Label: DIFICID- fidaxomicin tablet, film coated
- NDC Code(s): 52015-080-01
- Packager: Merck Sharp & Dohme Corp.
- Category: HUMAN PRESCRIPTION DRUG LABEL
Updated April 5, 2019
If you are a healthcare professional or from the pharmaceutical industry please visit this version.
HIGHLIGHTS OF PRESCRIBING INFORMATION
These highlights do not include all the information needed to use DIFICID® safely and effectively. See full prescribing information for DIFICID.
DIFICID (fidaxomicin) tablets, for oral use
Initial U.S. Approval: 2011
RECENT MAJOR CHANGES
INDICATIONS AND USAGE
DIFICID is a macrolide antibacterial drug indicated in adults (≥18 years of age) for treatment of Clostridium difficile-associated diarrhea. (1.1)
To reduce the development of drug-resistant bacteria and maintain the effectiveness of DIFICID and other antibacterial drugs, DIFICID should be used only to treat infections that are proven or strongly suspected to be caused by Clostridium difficile. (1.2)
DOSAGE AND ADMINISTRATION
One 200 mg tablet orally twice daily for 10 days with or without food (2)
DOSAGE FORMS AND STRENGTHS
Film-coated tablets: 200 mg (3)
DIFICID is contraindicated in patients who have known hypersensitivity to fidaxomicin or any other ingredient in DIFICID. (4)
WARNINGS AND PRECAUTIONS
- DIFICID should only be used for the treatment of C. difficile-associated diarrhea. DIFICID is not effective for treatment of other types of infections due to minimal systemic absorption of fidaxomicin. (5.1)
- Acute hypersensitivity reactions (angioedema, dyspnea, pruritus, and rash) have been reported. In the event of a severe reaction, discontinue DIFICID. (5.2)
- Development of drug-resistant bacteria: Only use DIFICID for infection proven or strongly suspected to be caused by C. difficile. (5.3)
The most common adverse reactions (incidence ≥ 2 %) are nausea, vomiting, abdominal pain, gastrointestinal hemorrhage, anemia, and neutropenia. (6)
To report SUSPECTED ADVERSE REACTIONS, contact Merck Sharp & Dohme Corp., a subsidiary of Merck & Co., Inc., at 1-877-888-4231 or FDA at 1-800-FDA-1088 or www.fda.gov/medwatch.
USE IN SPECIFIC POPULATIONS
Pediatrics: The safety and effectiveness of DIFICID has not been studied in patients <18 years of age. (8.4)
See 17 for PATIENT COUNSELING INFORMATION and FDA-approved patient labeling.
Table of Contents
FULL PRESCRIBING INFORMATION: CONTENTS*
- Sections or subsections omitted from the full prescribing information are not listed.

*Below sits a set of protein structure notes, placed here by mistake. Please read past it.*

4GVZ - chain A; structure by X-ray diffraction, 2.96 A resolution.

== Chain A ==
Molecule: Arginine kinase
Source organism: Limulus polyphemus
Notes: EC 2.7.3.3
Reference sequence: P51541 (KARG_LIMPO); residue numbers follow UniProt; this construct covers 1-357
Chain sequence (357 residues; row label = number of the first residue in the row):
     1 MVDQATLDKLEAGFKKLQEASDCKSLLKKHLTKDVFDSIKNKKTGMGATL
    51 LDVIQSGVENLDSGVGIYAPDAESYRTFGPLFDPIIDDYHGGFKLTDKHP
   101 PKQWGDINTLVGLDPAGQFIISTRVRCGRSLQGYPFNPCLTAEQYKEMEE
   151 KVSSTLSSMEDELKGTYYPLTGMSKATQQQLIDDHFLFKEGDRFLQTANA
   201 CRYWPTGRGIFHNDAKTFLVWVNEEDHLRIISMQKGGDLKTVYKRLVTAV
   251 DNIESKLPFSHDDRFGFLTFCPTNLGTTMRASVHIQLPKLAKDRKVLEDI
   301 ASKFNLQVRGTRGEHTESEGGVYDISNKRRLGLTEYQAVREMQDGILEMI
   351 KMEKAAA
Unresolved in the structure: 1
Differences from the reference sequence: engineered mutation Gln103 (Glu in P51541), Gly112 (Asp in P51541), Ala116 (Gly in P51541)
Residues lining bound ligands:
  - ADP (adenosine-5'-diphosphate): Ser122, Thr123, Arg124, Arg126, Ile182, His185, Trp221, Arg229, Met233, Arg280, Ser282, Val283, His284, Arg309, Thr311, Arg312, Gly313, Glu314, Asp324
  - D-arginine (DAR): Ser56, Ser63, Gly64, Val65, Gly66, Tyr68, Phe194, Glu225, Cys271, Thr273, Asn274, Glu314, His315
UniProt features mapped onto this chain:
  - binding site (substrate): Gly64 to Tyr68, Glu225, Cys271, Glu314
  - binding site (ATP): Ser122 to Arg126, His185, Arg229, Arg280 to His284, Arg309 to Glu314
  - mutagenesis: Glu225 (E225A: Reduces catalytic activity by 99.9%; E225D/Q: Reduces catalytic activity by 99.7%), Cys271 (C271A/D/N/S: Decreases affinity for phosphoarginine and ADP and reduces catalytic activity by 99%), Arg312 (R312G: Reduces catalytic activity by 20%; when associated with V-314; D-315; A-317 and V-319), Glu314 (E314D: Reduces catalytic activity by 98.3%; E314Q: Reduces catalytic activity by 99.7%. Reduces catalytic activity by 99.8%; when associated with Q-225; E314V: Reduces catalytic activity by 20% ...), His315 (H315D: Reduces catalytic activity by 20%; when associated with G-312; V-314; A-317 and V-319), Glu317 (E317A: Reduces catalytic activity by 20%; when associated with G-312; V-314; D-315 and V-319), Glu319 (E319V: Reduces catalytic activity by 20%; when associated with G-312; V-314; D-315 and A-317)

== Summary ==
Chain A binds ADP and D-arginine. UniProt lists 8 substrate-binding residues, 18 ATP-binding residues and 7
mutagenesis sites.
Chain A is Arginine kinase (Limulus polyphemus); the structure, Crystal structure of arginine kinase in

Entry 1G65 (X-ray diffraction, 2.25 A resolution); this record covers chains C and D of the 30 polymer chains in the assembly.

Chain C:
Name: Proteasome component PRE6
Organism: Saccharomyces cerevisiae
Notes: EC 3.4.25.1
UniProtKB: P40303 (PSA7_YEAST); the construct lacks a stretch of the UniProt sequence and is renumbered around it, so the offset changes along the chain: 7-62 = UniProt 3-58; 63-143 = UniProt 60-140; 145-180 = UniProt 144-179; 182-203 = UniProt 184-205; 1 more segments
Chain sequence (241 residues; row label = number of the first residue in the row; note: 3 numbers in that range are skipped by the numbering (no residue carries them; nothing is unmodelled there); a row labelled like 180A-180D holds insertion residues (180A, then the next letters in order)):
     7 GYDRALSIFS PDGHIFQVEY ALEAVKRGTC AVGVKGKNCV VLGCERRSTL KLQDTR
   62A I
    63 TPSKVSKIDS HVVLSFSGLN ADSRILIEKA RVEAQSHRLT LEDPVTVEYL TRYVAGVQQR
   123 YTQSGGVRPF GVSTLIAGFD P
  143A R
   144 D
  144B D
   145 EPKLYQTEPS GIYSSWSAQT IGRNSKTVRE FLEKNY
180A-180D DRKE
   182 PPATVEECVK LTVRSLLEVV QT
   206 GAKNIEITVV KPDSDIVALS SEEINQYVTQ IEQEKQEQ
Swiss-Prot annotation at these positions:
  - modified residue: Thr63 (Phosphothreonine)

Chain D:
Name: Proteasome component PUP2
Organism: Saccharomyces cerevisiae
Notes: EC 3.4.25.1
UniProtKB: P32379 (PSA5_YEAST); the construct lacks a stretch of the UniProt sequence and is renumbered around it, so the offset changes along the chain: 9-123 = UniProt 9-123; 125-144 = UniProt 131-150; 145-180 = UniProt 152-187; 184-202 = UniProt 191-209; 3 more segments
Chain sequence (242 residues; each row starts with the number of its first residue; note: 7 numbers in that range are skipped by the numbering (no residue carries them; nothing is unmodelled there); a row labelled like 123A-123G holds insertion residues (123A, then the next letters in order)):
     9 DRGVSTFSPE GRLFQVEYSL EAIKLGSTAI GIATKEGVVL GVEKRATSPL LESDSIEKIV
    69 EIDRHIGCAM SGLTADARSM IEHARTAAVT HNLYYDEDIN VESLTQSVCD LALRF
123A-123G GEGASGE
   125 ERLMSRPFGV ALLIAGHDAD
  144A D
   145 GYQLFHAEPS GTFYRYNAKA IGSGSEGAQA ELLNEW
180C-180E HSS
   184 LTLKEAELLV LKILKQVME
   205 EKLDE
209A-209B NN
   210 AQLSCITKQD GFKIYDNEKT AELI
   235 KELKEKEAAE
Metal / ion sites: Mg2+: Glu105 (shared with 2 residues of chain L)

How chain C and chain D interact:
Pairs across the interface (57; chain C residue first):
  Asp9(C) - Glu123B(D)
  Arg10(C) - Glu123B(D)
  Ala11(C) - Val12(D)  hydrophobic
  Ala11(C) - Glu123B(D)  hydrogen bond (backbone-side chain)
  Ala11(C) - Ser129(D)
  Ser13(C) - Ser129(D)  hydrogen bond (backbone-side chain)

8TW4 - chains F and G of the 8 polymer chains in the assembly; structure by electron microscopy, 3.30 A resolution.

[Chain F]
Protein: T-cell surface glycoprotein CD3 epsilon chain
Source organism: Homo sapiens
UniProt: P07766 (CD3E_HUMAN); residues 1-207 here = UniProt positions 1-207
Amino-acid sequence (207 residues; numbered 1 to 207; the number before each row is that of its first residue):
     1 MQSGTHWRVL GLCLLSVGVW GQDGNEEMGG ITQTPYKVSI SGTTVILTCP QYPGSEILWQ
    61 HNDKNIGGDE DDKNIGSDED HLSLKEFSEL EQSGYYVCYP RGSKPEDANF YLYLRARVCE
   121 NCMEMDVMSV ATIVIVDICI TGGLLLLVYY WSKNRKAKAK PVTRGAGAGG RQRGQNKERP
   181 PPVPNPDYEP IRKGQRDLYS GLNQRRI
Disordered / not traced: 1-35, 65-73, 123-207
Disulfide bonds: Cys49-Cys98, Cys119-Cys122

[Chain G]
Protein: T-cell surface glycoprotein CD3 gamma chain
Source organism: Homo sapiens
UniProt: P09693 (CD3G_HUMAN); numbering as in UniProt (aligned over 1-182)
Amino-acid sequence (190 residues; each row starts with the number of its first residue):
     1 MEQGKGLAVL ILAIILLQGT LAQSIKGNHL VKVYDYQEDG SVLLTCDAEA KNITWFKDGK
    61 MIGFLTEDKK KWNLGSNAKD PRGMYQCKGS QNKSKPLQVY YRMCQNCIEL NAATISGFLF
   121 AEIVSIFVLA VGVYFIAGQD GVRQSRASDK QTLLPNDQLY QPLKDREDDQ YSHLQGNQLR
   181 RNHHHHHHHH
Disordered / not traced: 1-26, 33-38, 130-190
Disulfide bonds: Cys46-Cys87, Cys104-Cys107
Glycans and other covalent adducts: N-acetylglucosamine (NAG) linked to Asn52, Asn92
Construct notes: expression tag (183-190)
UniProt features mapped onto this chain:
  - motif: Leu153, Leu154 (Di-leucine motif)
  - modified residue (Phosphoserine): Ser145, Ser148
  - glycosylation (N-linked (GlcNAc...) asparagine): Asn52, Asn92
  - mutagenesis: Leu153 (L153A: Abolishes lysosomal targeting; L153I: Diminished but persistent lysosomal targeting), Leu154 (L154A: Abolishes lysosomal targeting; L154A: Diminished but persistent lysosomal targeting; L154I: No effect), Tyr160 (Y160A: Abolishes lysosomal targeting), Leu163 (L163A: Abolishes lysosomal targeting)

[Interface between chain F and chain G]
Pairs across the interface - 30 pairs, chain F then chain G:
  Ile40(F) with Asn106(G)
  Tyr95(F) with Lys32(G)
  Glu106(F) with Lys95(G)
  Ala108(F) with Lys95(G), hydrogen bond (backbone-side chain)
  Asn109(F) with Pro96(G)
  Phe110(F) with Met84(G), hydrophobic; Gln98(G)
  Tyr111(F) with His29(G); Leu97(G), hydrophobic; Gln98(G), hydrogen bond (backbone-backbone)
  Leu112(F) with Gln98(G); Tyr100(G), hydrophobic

- 1 INDICATIONS AND USAGE
- 2 DOSAGE AND ADMINISTRATION
- 3 DOSAGE FORMS AND STRENGTHS
- 4 CONTRAINDICATIONS
5 WARNINGS AND PRECAUTIONS
5.2 Hypersensitivity Reactions
Acute hypersensitivity reactions, including dyspnea, rash pruritus, and angioedema of the mouth, throat, and face have been reported with fidaxomicin. If a severe hypersensitivity reaction occurs, DIFICID® should be discontinued and appropriate therapy should be instituted.
Some patients with hypersensitivity reactions also reported a history of allergy to other macrolides. Physicians prescribing DIFICID to patients with a known macrolide allergy should be aware of the possibility of hypersensitivity reactions.
6 ADVERSE REACTIONS
6.1 Clinical Trials Experience
Because clinical trials are conducted under widely varying conditions, adverse reaction rates observed in the clinical trials of a drug cannot be directly compared to rates in the clinical trials of another drug and may not reflect the rates observed in practice.
The safety of DIFICID 200 mg tablets taken twice a day for 10 days was evaluated in 564 patients with CDAD in two active-comparator controlled trials with 86.7% of patients receiving a full course of treatment.
Thirty-three patients receiving DIFICID (5.9%) withdrew from trials as a result of adverse reactions (AR). The types of AR resulting in withdrawal from the study varied considerably. Vomiting was the primary adverse reaction leading to discontinuation of dosing; this occurred at an incidence of 0.5% in both the fidaxomicin and vancomycin patients in Phase 3 studies.
Table 1: Selected Adverse Reactions with an Incidence of ≥2% Reported in DIFICID Patients in Controlled Trials System Organ Class DIFICID
Preferred Term n (%) n (%) Blood and Lymphatic System Disorders Anemia 14 (2%) 12 (2%) Neutropenia 14 (2%) 6 (1%) Gastrointestinal Disorders Nausea 62 (11%) 66 (11%) Vomiting 41 (7%) 37 (6%) Abdominal Pain 33 (6%) 23 (4%) Gastrointestinal Hemorrhage 20 (4%) 12 (2%)
The following adverse reactions were reported in <2% of patients taking DIFICID tablets in controlled trials:
Gastrointestinal Disorders: abdominal distension, abdominal tenderness, dyspepsia, dysphagia, flatulence, intestinal obstruction, megacolon
Investigations: increased blood alkaline phosphatase, decreased blood bicarbonate, increased hepatic enzymes, decreased platelet count
Metabolism and Nutrition Disorders: hyperglycemia, metabolic acidosis
Skin and Subcutaneous Tissue Disorders: drug eruption, pruritus, rash
6.2 Post Marketing Experience
Adverse reactions reported in the post marketing setting arise from a population of unknown size and are voluntary in nature. As such, reliability in estimating their frequency or in establishing a causal relationship to drug exposure is not always possible.